What is the relationship between the data and the phenomenon of interest?
Who compiled the data?
What processes generated the data?
3.1.2 Questions specifically for time-series data
What is the frequency of measurement?
Are the data seasonally adjusted?
Are the data revised?
3.2 The four components of a time series
Trend
Cycle
Seasonal
3.3 Some simple filters
3.3.1 Smoothing a trend
3.3.2 Smoothing a cycle
3.3.3 Smoothing a seasonal pattern
3.3.4 Smoothing real data
3.4 Additional filters
3.4.1 ma: Weighted moving averages
3.4.2 EWMAs
exponential: EWMAs
dexponential: Double-exponential moving averages
3.4.3 Holt–Winters smoothers
hwinters: Holt–Winters smoothers without a seasonal component
shwinters: Holt–Winters smoothers including a seasonal component
3.5 Points to remember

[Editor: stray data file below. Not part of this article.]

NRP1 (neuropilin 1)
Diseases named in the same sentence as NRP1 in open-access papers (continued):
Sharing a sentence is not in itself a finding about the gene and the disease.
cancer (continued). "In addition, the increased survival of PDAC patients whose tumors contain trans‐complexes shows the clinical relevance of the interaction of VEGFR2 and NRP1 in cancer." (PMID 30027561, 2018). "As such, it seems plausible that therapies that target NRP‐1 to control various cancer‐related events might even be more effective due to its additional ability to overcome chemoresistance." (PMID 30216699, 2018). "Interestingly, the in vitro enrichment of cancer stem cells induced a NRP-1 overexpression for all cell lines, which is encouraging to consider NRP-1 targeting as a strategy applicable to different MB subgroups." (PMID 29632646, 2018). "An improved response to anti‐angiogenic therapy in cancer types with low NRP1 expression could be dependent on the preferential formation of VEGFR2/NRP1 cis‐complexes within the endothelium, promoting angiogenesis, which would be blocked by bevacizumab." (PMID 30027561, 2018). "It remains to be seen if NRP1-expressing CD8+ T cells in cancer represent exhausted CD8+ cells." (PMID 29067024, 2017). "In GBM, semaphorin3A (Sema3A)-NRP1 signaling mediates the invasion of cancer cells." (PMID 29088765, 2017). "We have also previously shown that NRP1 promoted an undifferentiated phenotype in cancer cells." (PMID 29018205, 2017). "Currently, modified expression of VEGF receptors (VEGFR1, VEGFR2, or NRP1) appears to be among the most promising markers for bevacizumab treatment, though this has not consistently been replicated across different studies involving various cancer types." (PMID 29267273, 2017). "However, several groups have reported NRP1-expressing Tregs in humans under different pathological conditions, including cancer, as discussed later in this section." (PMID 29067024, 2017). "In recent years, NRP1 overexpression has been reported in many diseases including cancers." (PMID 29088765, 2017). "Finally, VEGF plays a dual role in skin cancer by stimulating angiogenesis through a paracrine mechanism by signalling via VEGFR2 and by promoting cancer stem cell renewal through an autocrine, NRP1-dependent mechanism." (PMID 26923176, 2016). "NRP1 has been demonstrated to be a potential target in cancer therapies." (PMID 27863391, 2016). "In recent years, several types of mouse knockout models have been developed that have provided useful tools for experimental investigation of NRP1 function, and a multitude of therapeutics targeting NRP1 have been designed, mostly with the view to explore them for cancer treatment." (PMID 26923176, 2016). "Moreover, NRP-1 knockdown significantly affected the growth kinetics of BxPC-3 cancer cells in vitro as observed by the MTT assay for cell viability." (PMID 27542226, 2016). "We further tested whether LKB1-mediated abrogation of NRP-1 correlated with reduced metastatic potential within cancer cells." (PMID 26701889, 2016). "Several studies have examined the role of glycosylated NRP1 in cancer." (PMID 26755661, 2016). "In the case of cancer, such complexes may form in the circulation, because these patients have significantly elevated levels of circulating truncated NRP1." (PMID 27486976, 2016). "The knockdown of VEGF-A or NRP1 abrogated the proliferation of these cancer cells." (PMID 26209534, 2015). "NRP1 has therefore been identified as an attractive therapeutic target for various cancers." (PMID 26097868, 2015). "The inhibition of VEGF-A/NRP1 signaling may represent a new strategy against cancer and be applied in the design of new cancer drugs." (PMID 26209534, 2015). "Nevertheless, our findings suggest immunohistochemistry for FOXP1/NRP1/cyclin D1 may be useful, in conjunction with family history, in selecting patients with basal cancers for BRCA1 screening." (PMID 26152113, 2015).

4 A first pass at forecasting
4.1 Forecast fundamentals
4.1.1 Types of forecasts
4.1.2 Measuring the quality of a forecast
4.1.3 Elements of a forecast
4.2 Filters that forecast
4.2.1 Forecasts based on EWMAs
4.2.2 Forecasting a trending series with a seasonal component
4.3 Points to remember
4.4 Looking ahead
5 Autocorrelated disturbances
5.1 Autocorrelation
5.1.1 Example: Mortgage rates
5.2 Regression models with autocorrelated disturbances
5.2.1 First-order autocorrelation
5.2.2 Example: Mortgage rates (cont.)
5.3 Testing for autocorrelation
5.3.1 Other tests
5.4 Estimation with first-order autocorrelated data
5.4.1 Model 1: Strictly exogenous regressors and autocorrelated disturbances
The OLS strategy
The transformation strategy
The FGLS strategy
Comparison of estimates of model